Understanding Hip X-Rays

Understanding Hip X-Rays


If your child has cerebral palsy, there's a good chance that he or she will have a hip x-ray at some point or they may even require regular hip x-rays. It is important for you to understand the different components of a hip x-ray. Your doctor will be looking at the hip joint itself as well how well the bones are growing.

The first thing to look at in a hip x-ray is the relationship between the femoral head and the acetabulum. Think of the femoral head as the ball of the ball and socket joint. The acetabulum is the socket. The femoral head should be seated deeply within the acetabulum. In some children with cerebral palsy the femoral head can slowly begin to come out of the joint and in some children, it can come out completely.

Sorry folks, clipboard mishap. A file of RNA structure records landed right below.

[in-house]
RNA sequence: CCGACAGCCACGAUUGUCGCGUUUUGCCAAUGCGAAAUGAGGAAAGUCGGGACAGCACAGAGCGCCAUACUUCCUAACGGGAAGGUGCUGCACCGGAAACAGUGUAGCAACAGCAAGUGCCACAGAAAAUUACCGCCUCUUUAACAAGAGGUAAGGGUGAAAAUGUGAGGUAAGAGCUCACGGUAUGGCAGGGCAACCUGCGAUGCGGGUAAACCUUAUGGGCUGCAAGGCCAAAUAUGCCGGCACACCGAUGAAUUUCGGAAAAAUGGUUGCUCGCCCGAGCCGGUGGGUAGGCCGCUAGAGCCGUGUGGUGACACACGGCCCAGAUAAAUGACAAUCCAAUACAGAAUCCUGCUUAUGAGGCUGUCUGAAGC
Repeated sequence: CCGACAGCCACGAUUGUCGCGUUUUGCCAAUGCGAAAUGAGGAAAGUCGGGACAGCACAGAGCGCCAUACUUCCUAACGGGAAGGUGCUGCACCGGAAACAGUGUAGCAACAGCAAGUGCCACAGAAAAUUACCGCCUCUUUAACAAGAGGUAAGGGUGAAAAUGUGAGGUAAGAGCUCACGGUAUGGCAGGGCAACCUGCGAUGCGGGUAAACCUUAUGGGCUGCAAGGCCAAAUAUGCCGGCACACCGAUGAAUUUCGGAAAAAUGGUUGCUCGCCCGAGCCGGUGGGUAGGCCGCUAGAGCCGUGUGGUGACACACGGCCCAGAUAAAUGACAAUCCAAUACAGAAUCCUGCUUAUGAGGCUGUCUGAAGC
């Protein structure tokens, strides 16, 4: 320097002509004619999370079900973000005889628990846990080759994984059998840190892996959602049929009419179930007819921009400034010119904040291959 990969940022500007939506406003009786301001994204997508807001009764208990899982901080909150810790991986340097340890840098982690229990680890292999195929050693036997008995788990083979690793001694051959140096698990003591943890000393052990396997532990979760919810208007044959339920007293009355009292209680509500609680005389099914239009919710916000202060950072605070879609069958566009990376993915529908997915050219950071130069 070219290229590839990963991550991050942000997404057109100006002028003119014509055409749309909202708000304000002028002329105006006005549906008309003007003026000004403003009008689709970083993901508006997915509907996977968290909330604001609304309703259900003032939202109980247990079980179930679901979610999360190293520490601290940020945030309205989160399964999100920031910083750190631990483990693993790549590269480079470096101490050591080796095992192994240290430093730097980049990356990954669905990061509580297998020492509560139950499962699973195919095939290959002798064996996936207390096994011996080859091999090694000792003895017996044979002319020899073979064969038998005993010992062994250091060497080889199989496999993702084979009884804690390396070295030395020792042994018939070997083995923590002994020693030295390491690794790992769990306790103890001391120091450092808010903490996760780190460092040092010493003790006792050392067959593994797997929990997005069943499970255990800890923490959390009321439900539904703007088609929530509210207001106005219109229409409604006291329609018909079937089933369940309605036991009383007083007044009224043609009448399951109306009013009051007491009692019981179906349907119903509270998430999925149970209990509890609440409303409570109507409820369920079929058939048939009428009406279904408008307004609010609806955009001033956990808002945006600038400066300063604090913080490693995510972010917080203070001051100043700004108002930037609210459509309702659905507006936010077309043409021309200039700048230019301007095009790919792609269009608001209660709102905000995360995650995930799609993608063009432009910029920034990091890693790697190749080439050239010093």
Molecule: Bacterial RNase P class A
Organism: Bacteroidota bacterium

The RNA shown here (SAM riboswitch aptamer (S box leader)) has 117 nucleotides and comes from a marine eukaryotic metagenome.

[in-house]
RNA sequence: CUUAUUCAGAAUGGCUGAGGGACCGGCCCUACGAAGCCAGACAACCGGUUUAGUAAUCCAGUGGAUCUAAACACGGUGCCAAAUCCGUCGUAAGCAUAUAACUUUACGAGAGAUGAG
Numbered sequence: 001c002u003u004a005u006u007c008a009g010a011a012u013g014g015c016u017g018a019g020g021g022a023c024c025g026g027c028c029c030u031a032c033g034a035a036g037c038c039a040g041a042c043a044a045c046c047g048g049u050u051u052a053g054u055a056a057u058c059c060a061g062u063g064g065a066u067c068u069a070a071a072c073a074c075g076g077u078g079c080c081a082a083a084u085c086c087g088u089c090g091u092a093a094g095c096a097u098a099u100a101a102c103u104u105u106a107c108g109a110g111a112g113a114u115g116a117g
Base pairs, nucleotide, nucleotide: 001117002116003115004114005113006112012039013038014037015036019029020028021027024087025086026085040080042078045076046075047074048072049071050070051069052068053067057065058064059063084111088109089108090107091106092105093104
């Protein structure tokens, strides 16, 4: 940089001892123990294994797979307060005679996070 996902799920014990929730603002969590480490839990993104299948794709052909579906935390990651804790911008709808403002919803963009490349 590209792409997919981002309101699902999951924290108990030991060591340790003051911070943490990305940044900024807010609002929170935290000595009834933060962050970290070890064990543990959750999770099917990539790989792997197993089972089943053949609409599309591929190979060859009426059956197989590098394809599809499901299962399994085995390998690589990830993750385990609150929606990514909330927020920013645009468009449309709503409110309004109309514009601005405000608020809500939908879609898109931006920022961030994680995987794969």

The second thing to look at is the shape of the femur. The femur is made up of three parts, the femoral head, the femoral neck, and the femoral shaft, and there should be a slight bend to it. In children with cerebral palsy, they have a tendency to develop a straight femur. As a result, the femoral head can grow out of the acetabulum and eventually dislocate. Also, while this is happening, the shape of the acetabulum can become effected.

The third thing to look at is the acetabulum itself. The acetabulum should have a horizontal roof to it. This keeps the femoral head in place. If the femoral head is pushing excessively against it, the acetabulum can change its shape and become more oblique and as a result, the femoral head can slowly slide out of place.

As a parent you want to know as much as you can about your child's health. As a parent of a child with cerebral palsy, this becomes perhaps even more important. If you are concerned about your child's hip health make sure you have a thorough conversation with your doctor about the options available to your child.

"Your doctor will be looking at the hip joint itself as well how well the bones are growing"